U.S. Secret Service officials missed a major opportunity to learn from their blunders and potentially save millions of dollars by failing to do an after-action review of their response to a 2011 shooting at the White House, according to a draft report from the Department of Homeland Security (DHS) Office of Inspector General.
Secret Service agents failed to apprehend a man who shot at the White House with an assault rifle and it took them four days to realize one of his bullets hit the White House, in November 2011. Even so, Secret Service leaders never conducted an “after-action review” of the handling of the situation, the DHS IG said.
The Secret Service then spent $17 million obstructing the line of sight to the White House and increasing patrols without first determining the most effective way to secure the first family’s home.
“A formal after-action review and detailed analysis of the shooting incident would have helped determine whether protective policies were followed; the Secret Service could also have used such a review to identify vulnerabilities, best practices, and lessons learned to improve its future operations and response to similar incidents,” the DHS IG said.
“Because it did not formally identify security risks and evaluate options for addressing them, the Secret Service cannot ensure it invested resources where they were most needed,” the DHS IG continued. “Even if resource allocation decisions were correct and sustainable, without conducting and documenting its review and analysis, the Secret Service did not take steps to retain lessons learned from the incident.”
The shooting incident is one of a series of recent embarrassments for the protective detail, which has since also allowed an armed White House fence jumper into the East Room, let a private security guard with a criminal history ride an elevator alone with the president, allowed officers to party with cartel-funded prostitutes in Colombia.
The DHS IG is reviewing each of those incidents separately.
This latest report about the embattled elite law enforcement agency drew harsh criticism from Secret Service Director Joseph Clancy, who took the helm after former director Julia Pierson resigned in October 2014.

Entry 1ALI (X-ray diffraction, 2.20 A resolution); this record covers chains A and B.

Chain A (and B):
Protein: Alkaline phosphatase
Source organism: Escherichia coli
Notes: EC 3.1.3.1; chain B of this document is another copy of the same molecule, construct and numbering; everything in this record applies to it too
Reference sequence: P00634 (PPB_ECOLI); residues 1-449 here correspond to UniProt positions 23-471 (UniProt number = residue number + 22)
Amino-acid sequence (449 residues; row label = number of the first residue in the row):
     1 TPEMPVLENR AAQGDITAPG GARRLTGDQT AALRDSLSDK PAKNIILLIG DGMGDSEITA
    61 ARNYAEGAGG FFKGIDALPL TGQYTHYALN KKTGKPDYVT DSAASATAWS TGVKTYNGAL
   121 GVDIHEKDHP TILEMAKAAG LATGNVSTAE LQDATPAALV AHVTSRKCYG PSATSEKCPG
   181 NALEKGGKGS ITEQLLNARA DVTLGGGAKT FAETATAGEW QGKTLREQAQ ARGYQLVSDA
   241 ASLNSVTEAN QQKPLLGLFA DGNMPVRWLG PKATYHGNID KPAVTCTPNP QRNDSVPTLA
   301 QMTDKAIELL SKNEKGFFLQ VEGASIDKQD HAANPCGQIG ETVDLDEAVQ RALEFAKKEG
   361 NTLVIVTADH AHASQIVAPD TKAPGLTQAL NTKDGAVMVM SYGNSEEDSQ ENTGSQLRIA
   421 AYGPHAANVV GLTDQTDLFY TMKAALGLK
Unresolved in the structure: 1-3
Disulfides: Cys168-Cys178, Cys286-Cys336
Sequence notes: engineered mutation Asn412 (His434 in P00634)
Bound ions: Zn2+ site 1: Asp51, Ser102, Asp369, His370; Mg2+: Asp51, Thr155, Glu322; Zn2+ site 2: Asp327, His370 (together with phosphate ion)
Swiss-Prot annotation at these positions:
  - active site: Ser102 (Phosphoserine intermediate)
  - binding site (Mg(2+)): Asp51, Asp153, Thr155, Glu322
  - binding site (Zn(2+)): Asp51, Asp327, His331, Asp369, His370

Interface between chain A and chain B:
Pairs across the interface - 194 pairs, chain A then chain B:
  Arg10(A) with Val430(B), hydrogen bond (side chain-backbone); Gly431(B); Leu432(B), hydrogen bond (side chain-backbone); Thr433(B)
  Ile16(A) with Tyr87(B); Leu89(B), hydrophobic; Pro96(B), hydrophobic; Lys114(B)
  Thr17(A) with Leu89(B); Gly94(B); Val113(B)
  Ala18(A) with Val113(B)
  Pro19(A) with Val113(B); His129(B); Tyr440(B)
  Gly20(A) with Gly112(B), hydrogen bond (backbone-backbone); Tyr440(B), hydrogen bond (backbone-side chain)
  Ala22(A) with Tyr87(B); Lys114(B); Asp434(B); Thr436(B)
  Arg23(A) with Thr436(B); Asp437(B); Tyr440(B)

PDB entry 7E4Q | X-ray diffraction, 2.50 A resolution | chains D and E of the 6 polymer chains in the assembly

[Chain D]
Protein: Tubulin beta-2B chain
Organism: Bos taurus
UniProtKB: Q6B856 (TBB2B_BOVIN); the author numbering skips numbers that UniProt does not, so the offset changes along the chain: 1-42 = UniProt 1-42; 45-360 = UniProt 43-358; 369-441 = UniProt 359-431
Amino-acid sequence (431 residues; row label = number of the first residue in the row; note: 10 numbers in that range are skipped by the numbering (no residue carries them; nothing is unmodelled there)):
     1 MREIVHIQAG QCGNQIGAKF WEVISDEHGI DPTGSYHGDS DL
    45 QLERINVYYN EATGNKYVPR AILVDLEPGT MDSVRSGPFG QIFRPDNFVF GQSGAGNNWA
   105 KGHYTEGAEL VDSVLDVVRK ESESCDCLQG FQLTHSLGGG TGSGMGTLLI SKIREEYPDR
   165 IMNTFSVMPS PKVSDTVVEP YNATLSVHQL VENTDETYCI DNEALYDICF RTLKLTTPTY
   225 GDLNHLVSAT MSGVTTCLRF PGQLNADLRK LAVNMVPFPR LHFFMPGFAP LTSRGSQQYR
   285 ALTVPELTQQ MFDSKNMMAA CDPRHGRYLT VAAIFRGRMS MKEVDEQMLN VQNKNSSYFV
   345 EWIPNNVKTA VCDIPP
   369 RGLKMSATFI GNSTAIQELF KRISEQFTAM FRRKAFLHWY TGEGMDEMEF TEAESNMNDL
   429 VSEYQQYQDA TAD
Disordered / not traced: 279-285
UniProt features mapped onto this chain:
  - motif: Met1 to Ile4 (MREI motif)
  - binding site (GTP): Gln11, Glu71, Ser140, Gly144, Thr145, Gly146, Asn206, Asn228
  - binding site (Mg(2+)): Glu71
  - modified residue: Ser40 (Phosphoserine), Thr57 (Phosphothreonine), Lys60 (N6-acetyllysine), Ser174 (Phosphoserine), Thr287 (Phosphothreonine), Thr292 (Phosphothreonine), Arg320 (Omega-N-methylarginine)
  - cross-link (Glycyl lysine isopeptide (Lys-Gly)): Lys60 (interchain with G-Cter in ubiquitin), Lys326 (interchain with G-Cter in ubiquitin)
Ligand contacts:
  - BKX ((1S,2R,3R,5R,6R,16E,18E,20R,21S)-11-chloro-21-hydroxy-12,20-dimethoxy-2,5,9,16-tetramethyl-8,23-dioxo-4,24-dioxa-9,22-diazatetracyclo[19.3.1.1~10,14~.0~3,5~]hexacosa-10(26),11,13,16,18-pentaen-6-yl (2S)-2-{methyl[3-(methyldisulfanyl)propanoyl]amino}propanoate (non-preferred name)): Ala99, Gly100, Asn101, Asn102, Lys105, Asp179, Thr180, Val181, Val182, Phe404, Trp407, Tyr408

Clancy insisted in his response to Inspector General Jon Roth that the procedures in place that November night “functioned effectively,” and called the IG report issued four years after the incident, “flawed.”
Clancy was especially angered by the report’s title, which he said “appears a non-sequitur in relation to the rest of the report. The incident that is the subject of this review occurred over four years ago. Since that time, the Secret Service has instituted a number of changes to our operations, protocols and procedures. The findings of this report are not only flawed, but merely report on old information, and offer no new insight or constructive conclusions; thereby, greatly limiting the overall value of this draft report.”
Oscar Ortega-Hernandez fired an assault rifle at the White House Nov. 11, 2011, hitting the mansion and breaking a window. President Barack Obama and First Lady Michelle Obama were out of town for the weekend, but their younger daughter, Sasha, was home, and their older daughter, Malia, was expected home any minute, according to an October 2014 report from the Washington Post.
Some Secret Service agents immediately sought the source of the gunfire, while others stayed in position as the suspect fled. One new agent said he was unfamiliar with Secret Service protocols, and radio static prevented clear communications, the DHS IG said.
Secret Service agents issued no alerts to area police departments. Had they done so, police in nearby Arlington, Va., might have detained Ortega-Hernandez when they encountered him the day after the shooting.
Secret Service officials also failed to interview all agents that night. Had they done so, it may not have taken them four days to discover the bullet lodged in a White House window, just a few feet from the first family’s living room.
Ortega-Hernandez was sentenced to 25 years in October 2014.
Content created by The Daily Caller News Foundation is available without charge to any eligible news publisher that can provide a large audience. For licensing opportunities of our original content, please contact email@example.com.